MORENO: We’re going to companion plant. In this whole bed we’re going to be able to make an amazing stir-fry, so we’re going to have to eggplant, a Siamese dragon stir-fry mix, which has tons of different Asian greens in them.

[SOUNDS OF BAGS OF DIRT MOVING]


Patti holds seeds for an Asian stir fry mix. (Photo: Bobby Bascomb)

MORENO: Arranging different configurations of raised beds is like my hobby. That’s just fun for me, that’s Saturday night—planning raised beds! It’s a party!

[Johnny Pacheco “Azucar Mami” from Viva Salsa (Charly Records 1991)]

ROBERT: Look, Asian greens are nice. It’s nice, it’s spicy, it’s a different taste, but how about some potatoes and some corn and some lettuce?

[Johnny Pacheco “Azucar Mami” from Viva Salsa (Charly Records 1991)]

ROBERT: My name is Robert Patton-Spurill and I’m Patricia’s husband. I want a record of potato. I want to do 800 pounds of potato and I’m trying to do 200 pounds of corn.

BASCOMB: Wait a second, how big is this garden that you’re growing all of this in?


Patti placed an old skylight over a garden bed to create a mini greenhouse. Inside it is the square foot grid she uses to demarcate where to plant her seeds. (Photo: Bobby Bascomb)

ROBERT: Very small, it’s not big. It’s only four by eight.

MORENO: This part is for his man garden this year.

ROBERT: You know a lot of people grow potatoes in trash barrels, and that’s the coolest thing ever because basically they put the potatoes at the very bottom in like 6 inches of soil, and as it grows up they keep filling in soil around it, and then at the end of the year they dump it out on a tarp, pull all the potatoes out, and they start over again.


Patti and her husband Rob plant potatoes in his “man garden.” (Photo: Bobby Bascomb)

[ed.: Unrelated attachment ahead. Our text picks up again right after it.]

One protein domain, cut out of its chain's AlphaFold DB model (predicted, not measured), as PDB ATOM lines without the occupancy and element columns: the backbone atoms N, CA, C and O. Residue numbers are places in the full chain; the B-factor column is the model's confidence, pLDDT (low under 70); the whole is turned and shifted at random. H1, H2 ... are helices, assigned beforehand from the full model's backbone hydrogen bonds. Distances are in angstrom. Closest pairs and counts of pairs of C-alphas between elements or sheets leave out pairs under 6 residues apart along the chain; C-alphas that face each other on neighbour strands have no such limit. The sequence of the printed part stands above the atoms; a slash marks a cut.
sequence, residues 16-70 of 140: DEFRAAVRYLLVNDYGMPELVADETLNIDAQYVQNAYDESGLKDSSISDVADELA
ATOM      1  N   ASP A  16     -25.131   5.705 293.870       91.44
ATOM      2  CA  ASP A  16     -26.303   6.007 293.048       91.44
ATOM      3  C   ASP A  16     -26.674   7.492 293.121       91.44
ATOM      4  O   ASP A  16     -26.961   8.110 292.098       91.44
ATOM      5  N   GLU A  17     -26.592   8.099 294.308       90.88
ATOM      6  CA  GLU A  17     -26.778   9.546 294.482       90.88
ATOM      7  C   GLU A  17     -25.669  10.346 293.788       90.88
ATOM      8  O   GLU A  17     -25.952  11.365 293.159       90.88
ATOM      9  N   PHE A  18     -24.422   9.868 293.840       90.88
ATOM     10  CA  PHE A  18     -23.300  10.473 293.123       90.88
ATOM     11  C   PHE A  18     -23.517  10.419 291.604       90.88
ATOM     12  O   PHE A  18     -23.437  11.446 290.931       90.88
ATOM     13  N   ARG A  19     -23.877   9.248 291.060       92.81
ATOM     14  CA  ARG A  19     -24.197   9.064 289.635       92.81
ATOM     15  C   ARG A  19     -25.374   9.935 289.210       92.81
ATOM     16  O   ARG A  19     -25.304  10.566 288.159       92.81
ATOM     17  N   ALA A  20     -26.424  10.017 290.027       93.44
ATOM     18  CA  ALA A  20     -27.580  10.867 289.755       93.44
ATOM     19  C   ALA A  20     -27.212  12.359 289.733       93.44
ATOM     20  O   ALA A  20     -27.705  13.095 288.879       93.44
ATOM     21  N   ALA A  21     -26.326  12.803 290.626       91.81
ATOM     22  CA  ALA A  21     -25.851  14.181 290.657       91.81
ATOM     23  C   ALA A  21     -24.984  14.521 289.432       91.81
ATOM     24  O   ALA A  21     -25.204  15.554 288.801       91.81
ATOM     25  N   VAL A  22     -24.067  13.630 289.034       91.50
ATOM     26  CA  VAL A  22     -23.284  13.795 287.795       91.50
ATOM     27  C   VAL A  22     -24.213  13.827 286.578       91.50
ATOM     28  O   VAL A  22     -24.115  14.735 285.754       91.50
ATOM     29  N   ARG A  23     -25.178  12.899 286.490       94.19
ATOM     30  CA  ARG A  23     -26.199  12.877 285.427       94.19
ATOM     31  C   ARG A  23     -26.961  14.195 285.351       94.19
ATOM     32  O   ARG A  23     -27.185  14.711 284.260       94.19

And then that one trash can version people have done really gigantic amounts of potato in it.

MORENO: We every year manage to eat so many meals from the garden. You know the supermarket people do not know me.

[“Mayor G from El Espiritu Jibaro (Sunnyside Records 2007)]

MORENO: Urbanites—it’s our responsibility to start being as sustainable as we possibly can because in the very near future, there’s going to be 70 percent of the world’s population that’s going to live in cities.

[“Mayor G from El Espiritu Jibaro (Sunnyside Records 2007)]

MORENO: Anything you grow and then eat is going to be the tastiest thing you’ve ever had, as long as you don’t burn it you’re fine, and it’s a lot of fun.


Patti Moreno feeds her chickens scraps from the gardens. (Photo: Bobby Bascomb)

[“Mayor G from El Espiritu Jibaro (Sunnyside Records 2007)]

CURWOOD: Living on Earth’s Bobby Bascomb prepared that audio portrait of Pati Moreno, and her inspiring garden, and there’s more at our website, l-o-e dot org.

[“Mayor G from El Espiritu Jibaro (Sunnyside Records 2007)]

CURWOOD: Coming up: the heady scent of hidden chemicals in your perfume—that’s just ahead on Living on Earth.

ANNOUNCER: Support for the environmental health desk comes from the Cedar Tree Foundation. Support also comes from the Richard and Rhoda Goldman Fund for coverage of population and the environment. And from Gilman Ordway for coverage of conservation and environmental change. This is Living On Earth on PRI, Public Radio International.

 

Links

Patti Moreno’s Website: Garden Girl TV has dozens of how-to videos

The City Chicken

The Square Foot Gardening Foundation

"> Click here for a Garden Girl video on building a raised bed for urban gardening.